Parliament’s Portfolio Committee on Higher Education, Science and Technology has expressed concerns over the delays in the procurement of the laptops for the National Student Financial Aid Scheme (NSFAS) qualifying students.
Committee chairperson Philly Mapulane says it has been four months since Higher education minister Blade Nzimande announced that government will procure laptops for all NSFAS qualifying students in universities and Technical and Vocational Education and Training (TVET) colleges.
The laptops form part of government’s remote learning strategy to save the 2020 academic year as a result of the country being placed under lockdown.
“Students have since being eagerly awaiting the delivery of these laptops which to date remain undelivered as a result of unnecessary delays in the finalisation of the procurement processes by NSFAS,” said Mapulane.
Mapulane said that allegations have since been brought to the committee that there is “interference” with the procurement processes around these laptops.
“Attempts are being made to manipulate the procurement process, and to finally get it aborted because certain service providers are not recommended following supply chain management processes of NSFAS,” he said.
Mapulane said that the committee takes these allegations seriously and will be following them up with the administrator of NSFAS, Dr Randall Carolisen.
“We would like to appeal to Dr Carolisen not to allow any undue interference with the supply chain management processes of NFSAS, and to speedily conclude this process of the procurement of the laptops so that students from poor and working-class families can be able study and be taught remotely.
“The country cannot afford another Covid-19 procurement scandal.”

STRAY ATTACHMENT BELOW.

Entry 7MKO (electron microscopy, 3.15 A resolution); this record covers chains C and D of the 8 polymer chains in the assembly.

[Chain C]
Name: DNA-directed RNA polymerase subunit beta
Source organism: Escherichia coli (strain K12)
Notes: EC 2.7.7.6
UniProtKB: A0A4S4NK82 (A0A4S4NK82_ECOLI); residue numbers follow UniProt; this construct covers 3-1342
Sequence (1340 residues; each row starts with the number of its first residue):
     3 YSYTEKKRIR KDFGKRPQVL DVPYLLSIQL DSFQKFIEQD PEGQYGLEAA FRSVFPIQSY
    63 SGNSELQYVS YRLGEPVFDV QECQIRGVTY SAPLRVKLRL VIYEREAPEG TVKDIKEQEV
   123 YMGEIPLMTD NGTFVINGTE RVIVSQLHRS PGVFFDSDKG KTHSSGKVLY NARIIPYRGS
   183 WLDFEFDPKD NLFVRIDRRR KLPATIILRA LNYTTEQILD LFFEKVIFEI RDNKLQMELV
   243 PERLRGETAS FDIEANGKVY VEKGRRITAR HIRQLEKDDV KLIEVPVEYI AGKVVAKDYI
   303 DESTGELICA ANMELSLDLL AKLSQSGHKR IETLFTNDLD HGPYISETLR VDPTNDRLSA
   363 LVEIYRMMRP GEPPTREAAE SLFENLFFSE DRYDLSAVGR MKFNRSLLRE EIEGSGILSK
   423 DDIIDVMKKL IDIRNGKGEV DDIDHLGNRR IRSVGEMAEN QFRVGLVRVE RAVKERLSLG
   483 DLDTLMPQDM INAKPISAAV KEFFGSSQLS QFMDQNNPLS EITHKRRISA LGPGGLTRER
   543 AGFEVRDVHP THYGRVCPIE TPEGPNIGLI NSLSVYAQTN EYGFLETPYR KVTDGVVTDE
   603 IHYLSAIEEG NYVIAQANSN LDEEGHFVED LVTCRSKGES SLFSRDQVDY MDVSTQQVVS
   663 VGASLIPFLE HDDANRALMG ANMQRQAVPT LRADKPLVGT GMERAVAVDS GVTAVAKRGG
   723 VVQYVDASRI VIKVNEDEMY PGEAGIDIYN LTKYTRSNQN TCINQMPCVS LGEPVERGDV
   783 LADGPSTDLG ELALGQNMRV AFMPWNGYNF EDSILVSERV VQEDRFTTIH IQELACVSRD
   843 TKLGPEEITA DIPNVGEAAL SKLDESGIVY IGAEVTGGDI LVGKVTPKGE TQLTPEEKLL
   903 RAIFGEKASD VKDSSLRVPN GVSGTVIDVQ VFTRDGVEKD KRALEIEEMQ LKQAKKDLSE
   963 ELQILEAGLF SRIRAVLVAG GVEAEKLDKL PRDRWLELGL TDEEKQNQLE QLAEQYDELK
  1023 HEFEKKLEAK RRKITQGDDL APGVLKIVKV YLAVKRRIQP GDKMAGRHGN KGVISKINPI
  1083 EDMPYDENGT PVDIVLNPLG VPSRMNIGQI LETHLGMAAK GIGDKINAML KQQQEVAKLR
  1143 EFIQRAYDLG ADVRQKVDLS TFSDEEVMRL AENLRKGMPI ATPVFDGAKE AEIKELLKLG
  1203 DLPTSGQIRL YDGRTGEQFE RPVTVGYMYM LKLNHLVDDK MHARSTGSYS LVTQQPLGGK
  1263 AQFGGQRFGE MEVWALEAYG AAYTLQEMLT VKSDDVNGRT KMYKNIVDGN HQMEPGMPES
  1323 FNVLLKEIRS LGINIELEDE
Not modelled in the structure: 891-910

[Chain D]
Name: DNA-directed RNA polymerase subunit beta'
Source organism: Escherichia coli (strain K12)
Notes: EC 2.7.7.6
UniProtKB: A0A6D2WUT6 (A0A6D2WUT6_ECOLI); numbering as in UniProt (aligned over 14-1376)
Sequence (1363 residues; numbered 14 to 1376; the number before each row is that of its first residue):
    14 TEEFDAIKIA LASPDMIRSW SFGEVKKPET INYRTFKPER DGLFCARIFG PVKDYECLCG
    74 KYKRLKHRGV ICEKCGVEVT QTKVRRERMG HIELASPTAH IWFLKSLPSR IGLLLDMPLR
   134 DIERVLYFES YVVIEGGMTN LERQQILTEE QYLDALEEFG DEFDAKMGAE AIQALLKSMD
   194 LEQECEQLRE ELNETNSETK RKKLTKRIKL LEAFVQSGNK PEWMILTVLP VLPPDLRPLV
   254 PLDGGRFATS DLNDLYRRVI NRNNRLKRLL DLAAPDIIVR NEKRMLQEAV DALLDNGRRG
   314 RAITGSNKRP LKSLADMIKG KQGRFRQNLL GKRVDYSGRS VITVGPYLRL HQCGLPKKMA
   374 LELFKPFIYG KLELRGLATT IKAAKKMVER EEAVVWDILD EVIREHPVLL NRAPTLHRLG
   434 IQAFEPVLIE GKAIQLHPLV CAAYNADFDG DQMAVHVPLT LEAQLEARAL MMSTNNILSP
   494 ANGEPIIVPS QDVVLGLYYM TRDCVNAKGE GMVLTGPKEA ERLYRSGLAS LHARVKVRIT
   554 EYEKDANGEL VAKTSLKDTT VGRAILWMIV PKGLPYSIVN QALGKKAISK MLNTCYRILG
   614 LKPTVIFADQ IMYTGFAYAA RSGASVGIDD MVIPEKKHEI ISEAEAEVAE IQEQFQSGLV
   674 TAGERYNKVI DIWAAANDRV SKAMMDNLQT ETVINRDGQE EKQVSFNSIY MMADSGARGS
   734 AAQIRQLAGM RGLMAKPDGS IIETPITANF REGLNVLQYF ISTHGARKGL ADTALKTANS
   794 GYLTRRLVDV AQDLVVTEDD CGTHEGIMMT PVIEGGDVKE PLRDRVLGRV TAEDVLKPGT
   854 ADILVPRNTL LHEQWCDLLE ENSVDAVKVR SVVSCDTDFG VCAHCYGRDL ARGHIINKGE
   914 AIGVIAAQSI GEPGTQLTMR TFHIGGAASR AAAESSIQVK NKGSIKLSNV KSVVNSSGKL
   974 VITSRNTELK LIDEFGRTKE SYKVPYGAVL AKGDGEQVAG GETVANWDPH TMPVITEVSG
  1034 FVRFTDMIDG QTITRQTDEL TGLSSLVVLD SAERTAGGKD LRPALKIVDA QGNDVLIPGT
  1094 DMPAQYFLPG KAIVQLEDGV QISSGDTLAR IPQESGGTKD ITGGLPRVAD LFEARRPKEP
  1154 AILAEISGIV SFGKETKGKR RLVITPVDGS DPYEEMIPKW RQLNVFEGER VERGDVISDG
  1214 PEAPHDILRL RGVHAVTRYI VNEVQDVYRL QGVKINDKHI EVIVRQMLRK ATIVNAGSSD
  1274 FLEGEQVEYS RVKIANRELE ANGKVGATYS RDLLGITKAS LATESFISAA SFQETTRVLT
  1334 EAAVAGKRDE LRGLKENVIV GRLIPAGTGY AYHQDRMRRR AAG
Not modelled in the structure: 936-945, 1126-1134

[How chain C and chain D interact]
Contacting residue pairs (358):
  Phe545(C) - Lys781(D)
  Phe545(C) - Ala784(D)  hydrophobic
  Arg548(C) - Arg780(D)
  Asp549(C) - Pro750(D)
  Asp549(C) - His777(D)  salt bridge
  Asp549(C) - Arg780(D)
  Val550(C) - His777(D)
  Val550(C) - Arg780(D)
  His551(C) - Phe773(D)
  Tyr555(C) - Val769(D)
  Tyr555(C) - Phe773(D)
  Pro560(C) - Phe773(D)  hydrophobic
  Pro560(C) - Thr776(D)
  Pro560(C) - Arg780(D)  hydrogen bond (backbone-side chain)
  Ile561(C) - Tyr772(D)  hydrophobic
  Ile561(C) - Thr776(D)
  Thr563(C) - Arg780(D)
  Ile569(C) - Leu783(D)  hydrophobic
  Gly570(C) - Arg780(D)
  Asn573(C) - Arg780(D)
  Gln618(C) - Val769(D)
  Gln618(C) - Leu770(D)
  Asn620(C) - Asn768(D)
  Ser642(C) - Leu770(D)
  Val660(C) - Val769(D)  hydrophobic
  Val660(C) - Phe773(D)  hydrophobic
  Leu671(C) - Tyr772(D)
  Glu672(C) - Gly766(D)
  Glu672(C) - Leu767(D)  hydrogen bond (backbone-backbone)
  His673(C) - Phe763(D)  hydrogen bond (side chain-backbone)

The warning from parliament comes a day after president Cyril Ramaphosa published an open letter to the ruling ANC in which he warned that the party was central to recent Covid-19 corruption claims.
Ramaphosa said that recent reports and findings of corruption related to Covid-19 emergency aid is “an unforgivable betrayal to millions of South Africans”.
He said that the corruption involved private sector companies and individuals, including civil servants, but noted that the problem corruption is deeply rooted within the party and within the government.
The ANC has launched a party-wide investigation into corruption allegations, where all provincial branches and leaders are required to draw up lists of every person accused of, or facing charges of wrongdoing.
These lists must then be delivered to the office of party secretary-general, Ace Magashule, the City Press reported.
Despite the talk around coming down harder on corruption, there is a widespread belief that the government, and the ANC which governs within it, lacks any real will or capacity to actually deal with the issue, beyond superficial talk on the matter.